Three of Ohio State's cleanest games of the 2018 season came in the opener against Oregon State, in Arlington against Texas Christian and in the Rose Bowl against Washington. You might want to sit down for this news - Big Ten refs were not involved in those three games. They called the shots in all of the others, which was where the Buckeyes earned that 129th place ranking.
It's possible Ohio State was more disciplined when referees from other leagues were involved. It's more likely that they benefited from a different approach to officiating games. It could have been a combination of both!
Still, Big Ten teams were bookends nationally - no team was better at avoiding flags in 2018 than the West Division Champion Northwestern Wildcats. That's the same Northwestern that was both smaller and slower at literally every position on the field and played four full quarters without earning a single judgement penalty in the B1G title game.
The Wildcats had three flags the whole night - one where a lineman jumped (refs have to call those; it's weird if they don't) one for an illegal substitution in plain sight and one for illegal formation on a punt. Not a single interference call benefitting Ohio State's receiving corps that stuffed their back seven in a trash can throughout the evening. Not a single holding penalty for a defensive line that was being tackled space. No flags at all until the very end of the 3rd quarter.
Ohio State had more penalty yards in 2018 than either Mike Weber or JK Dobbins had rushing yards.
Meanwhile, Isaiah Prince followed Pridgeon's giant footsteps and was flagged for finishing a block, turning a 29-yard gain into a tone-shifting, drive-killing 15-yard loss. That's a 44-yard swing on an excruciating ticky-tack flag in a championship game. Fuller was flagged 15 yards for an illegal block below the waist on a reverse. It's the middle of the offseason, so maybe you forgot that he plays defense. Hey, at least he wasn't ejected.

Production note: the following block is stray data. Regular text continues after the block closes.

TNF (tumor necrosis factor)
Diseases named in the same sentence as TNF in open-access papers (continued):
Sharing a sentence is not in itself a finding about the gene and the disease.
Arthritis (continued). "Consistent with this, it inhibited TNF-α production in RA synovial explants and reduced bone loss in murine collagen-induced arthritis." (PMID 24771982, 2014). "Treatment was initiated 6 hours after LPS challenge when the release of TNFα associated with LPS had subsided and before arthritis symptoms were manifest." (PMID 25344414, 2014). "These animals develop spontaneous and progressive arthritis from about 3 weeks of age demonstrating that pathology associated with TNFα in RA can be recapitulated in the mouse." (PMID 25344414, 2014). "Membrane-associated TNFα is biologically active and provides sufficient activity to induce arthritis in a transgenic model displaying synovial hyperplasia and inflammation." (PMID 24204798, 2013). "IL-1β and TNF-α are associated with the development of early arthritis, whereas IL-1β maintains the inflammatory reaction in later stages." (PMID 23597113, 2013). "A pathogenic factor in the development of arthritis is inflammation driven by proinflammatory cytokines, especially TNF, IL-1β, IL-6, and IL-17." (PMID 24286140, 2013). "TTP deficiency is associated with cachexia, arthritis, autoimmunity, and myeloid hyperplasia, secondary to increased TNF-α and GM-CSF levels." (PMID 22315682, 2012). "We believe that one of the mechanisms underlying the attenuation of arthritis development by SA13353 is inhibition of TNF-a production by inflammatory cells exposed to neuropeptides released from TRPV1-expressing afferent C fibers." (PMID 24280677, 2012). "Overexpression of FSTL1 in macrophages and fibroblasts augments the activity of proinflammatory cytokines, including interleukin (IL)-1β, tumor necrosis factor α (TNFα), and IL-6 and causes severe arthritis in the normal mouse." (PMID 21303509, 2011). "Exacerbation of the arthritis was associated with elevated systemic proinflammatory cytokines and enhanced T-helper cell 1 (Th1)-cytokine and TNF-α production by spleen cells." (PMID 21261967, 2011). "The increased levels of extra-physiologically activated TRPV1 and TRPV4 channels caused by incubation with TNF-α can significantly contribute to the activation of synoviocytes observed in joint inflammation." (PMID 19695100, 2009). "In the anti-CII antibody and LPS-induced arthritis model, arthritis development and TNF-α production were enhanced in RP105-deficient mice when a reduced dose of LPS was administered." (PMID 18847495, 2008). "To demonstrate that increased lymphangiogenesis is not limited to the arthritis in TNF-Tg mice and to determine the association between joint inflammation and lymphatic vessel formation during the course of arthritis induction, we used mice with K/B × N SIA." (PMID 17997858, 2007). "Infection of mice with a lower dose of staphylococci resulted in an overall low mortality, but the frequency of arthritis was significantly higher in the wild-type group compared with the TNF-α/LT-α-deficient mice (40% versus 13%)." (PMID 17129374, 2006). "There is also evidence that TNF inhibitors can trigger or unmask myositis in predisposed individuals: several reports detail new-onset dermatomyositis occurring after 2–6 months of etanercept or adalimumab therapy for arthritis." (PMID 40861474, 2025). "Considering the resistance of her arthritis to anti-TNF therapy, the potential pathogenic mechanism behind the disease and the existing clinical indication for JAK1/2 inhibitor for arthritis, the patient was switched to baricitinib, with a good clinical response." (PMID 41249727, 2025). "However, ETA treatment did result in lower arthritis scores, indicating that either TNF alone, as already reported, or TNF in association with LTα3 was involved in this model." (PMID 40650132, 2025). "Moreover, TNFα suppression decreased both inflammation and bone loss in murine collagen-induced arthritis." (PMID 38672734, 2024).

I've never seen an illegal block called on a defender where an interception return or a change of possession wasn't involved in my life, and I've seen a one-point safety. This was brand new for me, and it happened in a game where one team was exempt from subjective flags.
The Buckeyes were called for every infraction they committed as well as a few more that they didn't, while the Wildcats got dinged only for being drunk and disorderly in the police department parking lot.
Some teams get lucky and don't even get flagged for those.
See below for 13 defenders on the field. Offensive timeout after. Once again officiating has never been worse something needs to change. pic.twitter.com/6DhGVeEn69— Tanner Schultheis (@SU_DawgFBOps) November 24, 2018
Tanner Schultheis sounds just like a hyperbolic, partisan fan - but he's not.
And he's not wrong. It certainly does feel like officiating has gotten progressively worse, overthought and ineffectively micromanaged recently. Ohio State was historically sloppy in 2018, and also on the receiving end of some of the most uneven officiating throughout the year - but especially in its two showcase games at the end of the season where it tried and failed to make its case for inclusion into the College Football Playoff.
Both of these things can be true. It doesn't have to be a conspiracy. Perhaps the 2019 Buckeyes will show more discipline and be able to avoid the flags it earned last season. As for the flags it didn't get and the ones it didn't earn, those fall outside the scope of controlling the controllable.
An average defense and number of mistakes would be a marked improvement this season. Those should be the aspiration. Positive ref karma would simply be a welcome bonus.